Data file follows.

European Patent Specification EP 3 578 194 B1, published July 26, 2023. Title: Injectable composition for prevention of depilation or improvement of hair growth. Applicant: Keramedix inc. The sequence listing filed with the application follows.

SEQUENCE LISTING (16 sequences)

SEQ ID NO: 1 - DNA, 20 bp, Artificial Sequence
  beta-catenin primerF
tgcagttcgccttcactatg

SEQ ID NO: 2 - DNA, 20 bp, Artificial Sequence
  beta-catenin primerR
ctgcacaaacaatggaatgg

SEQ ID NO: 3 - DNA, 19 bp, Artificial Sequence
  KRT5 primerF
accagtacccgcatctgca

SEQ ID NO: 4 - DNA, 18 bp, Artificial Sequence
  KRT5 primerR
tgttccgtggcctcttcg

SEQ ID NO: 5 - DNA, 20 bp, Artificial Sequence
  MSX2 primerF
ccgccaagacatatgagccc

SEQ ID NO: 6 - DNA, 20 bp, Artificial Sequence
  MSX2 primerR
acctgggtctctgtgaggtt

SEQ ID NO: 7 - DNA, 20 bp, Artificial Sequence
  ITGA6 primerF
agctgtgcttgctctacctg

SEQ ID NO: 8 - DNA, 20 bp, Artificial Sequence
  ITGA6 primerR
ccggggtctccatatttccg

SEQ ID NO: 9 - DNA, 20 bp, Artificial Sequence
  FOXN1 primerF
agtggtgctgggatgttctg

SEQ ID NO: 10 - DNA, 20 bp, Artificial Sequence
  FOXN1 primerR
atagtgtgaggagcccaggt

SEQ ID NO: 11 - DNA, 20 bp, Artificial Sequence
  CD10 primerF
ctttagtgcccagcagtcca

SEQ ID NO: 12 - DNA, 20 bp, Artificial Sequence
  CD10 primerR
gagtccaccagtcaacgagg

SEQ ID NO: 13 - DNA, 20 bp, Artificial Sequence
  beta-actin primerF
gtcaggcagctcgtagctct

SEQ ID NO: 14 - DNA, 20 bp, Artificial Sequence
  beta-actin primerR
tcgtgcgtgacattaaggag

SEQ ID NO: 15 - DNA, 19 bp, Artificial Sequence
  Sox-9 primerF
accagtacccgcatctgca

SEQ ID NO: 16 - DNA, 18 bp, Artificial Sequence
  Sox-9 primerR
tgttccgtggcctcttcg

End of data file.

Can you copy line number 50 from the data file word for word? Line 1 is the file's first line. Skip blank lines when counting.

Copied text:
tgttccgtggcctcttcg